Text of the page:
Nature provides – a wild harvest

What a wonderful day I had yesterday! Simply glorious. ๐Ÿ˜€ I managed to get myself a littleย sunburned (not so good ๐Ÿ˜ฆ ) and I achieved heaps in the garden too. And most fun of all I scored an absolute heap of free food! ๐Ÿ˜€

Continue reading

Advertisements

Tomatoes, coconut flour, sauerkraut and foraged bounty

The tomatoes are done! The big order is bottled and safely away. The pantry is groaning.

Continue reading

Wild harvest

What better way to add to your pantry than to harvest something for free. But what about wild harvesting? Ok, I know the concept and I love it. It’s about harvesting from nature, not from other homesteaders, property owners or farmers but direct from Mother Nature, planted by her where she wills and grown by her hand entirely. That’s where, in my book, it gets a little scary.

When you’re harvesting from nature you need to KNOW what you’ re harvesting, not just pretty sure but because you haven’t planted the seeds yourself there is no manual or seed packet to remind you. Many plants are poisonous as are many mushrooms, some lethally ย so and taste is no indicator so seriously, KNOW WHAT YOU ARE HARVESTING!

In this instance I knew what I was harvesting. Several sources have confirmed it and even a cursory glance at google backed me up. I KNEW what I was doing in this instance but trust me, that will not make me confident. Even knowing and being sure and convinced and all the rest I was still nervous… Just in case. I had to make sure I’d done the necessary worrying before things went wrong just in case they do. ๐Ÿ˜‰ Yeah yeah, I’m a worry wart. ๐Ÿ˜›

I’ve taken these photos from Dr Google as I picked and cooked all of mine before realising I should maybe take some photos. Not the brightest spark in the fire, am I?

Pretty flowers, sadly no scent. When we cleaned up access to the creek we hacked off many of the lower branches and hence, most of the flowers and hence, most of the berries. Lesson learned. What the goats don’t eat, we will next year.

So this time we harvested our Hawthorns. Hawthorns are really beautiful trees. They have lovely green foliage, frothy white bunches of small flowers in Spring and in late Summer and early Autumn they are covered in bright red berries hanging in little clusters, not unlike a Barbie doll sized apple but in clusters like cherries. They are however, one of the most vicious trees I know. For those that are of Christian belief, this is the bush widely held to be the supplier of the branches woven into the crown of thorns. Some of the thorns are inches long! And the rotten things sting like billy-o if you’re unlucky enough to impale yourself on one. And if you’re seriously unlucky the tip will break off inside whatever unfortunate piece of flesh you stabbed yourself in. And if you are the unluckiest of the unlucky, you will react to whatever toxin is inside or on those thorns, causing the pain to increase 10 fold. When I stabbed myself I resorted to vicious methods to extract the 1mm long thorn tip embedded deeply in my hand as there was nothing short of amputation that could have possibly hurt more. Thankfully today we are victorious with zero casualties. Yay!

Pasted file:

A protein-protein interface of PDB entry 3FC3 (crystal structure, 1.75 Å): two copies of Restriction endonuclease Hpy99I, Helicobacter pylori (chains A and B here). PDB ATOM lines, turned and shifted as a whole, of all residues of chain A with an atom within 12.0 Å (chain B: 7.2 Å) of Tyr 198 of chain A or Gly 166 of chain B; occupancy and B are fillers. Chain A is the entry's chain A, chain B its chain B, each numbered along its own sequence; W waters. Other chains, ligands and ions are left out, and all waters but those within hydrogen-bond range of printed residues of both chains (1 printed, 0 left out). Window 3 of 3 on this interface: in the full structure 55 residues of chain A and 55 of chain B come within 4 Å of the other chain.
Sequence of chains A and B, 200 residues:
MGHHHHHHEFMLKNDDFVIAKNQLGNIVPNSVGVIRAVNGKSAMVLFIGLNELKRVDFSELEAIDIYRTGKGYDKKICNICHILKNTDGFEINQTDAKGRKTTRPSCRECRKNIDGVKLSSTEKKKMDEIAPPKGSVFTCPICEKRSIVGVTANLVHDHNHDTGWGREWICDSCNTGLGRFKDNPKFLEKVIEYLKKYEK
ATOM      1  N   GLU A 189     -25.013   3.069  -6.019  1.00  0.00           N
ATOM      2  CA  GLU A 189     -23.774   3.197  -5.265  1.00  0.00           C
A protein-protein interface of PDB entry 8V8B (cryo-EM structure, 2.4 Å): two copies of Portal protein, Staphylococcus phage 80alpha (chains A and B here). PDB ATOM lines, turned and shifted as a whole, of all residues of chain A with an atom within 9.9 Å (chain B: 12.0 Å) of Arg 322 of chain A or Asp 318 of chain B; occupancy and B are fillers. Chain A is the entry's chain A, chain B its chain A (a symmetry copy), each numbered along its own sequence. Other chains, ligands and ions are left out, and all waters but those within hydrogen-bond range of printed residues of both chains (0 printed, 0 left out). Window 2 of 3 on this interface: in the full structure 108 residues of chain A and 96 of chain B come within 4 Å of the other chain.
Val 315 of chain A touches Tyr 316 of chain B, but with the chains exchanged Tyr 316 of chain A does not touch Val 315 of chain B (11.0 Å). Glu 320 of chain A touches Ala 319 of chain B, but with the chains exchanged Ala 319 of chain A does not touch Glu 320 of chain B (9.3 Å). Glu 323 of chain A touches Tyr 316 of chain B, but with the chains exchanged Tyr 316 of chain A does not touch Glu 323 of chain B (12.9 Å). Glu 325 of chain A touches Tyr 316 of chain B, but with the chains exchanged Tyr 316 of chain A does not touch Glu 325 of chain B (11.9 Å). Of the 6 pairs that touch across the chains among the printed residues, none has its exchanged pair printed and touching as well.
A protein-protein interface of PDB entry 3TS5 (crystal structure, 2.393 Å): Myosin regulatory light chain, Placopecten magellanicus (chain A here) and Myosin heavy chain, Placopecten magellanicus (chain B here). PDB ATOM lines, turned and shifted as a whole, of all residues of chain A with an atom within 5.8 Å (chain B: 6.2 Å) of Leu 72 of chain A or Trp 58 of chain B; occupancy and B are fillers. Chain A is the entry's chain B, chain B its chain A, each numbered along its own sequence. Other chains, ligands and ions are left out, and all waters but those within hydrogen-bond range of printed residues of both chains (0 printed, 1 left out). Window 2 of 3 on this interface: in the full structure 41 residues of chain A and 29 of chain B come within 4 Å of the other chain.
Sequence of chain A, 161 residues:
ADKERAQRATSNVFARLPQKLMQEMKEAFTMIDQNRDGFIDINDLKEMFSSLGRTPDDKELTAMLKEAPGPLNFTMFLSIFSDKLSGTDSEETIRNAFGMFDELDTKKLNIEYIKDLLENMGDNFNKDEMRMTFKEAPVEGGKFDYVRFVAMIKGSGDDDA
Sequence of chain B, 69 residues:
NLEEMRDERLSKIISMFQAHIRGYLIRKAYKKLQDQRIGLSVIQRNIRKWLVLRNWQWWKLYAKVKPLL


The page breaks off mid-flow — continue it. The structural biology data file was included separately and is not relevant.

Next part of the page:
You really do NOT want to find out about one of these the hard way. Trust me!

So, whilst Orik slept, Jasper, Allegra and I, armed with out 15L stock pot (overkill in hindsight) headed out to the other side of the fence, keeping a wary eye out for any unwanted legless visitors (we saw none thankfully) and picked any of those lovely red berries we could find. Once we’d stripped every berry within arms reach and a few more besides we headed inside to remove leaves and stems. We ended up with 640g of berries. We’re following this recipe. I washed my haws as the berries are rightly known, threw them in Hermy the Thermy and gave them 60 mins/100*C/sp slow reverse. I did forget the mashing step but they kind of mashed up pretty well anyway. Martin picked up 1/2kg of white sugar on the way home last night. Normally this is something we never have. Sugar is refined, bleached and totally devoid of anything remotely resembling nutrition and it’s highly addictive but sadly, rapadura doesn’t really cut it for jam making. It’s different in many ways so on the odd occasion I can deal with a little sugar. I tipped my haws into the jelly bag to drain, gathering the liquid in a bowl underneath.

The liquid, around 640g (it works out similar in ml but the Thermy works only in grams) so in went all the sugar – 500g and on to 100/60 mins/sp 2. I checked for gelling. Nope, but close. 15 more minutes and I thought I had it. Into their sterilised jars, clear cellophane covers on and labels on the jars. I’ve checked them this morning now that they’re cool and a little later it will be off with the cellophane and back into Hermy the Thermy for about 30 minutes. No gel, just thick viscous sweet and delicious syrup. Bugger. ๐Ÿ˜ฆ

Well, you live and learn and I’ve always been a little premature on the gel front. Except for the lemon marmalade I made whilst on the phone to Ing a few years back. That stuff was nearly teeth breaking! I have it on good authority that it was delicious though but I cannot attest to that being truth. Who in their right mind eats lemon peel in any way shape or form. Any peel for that matter. Bleuch!

Well, when they’re done I’ll share a photo of my 3 finished jars. ๐Ÿ™‚

I would like to get into wild harvesting a lot more but I know I need to learn a lot more before I do. I would simply adore to be able to safely and confidently go mushrooming but I might stick to buying used mushroom compost for now or a grow your own kit. There’s too much at stake to play around with mushrooms. Or any wild harvest when you don’t have the knowledge to be honest. Still, it’s exciting to know that there is food just waiting to be discovered and picked. ๐Ÿ™‚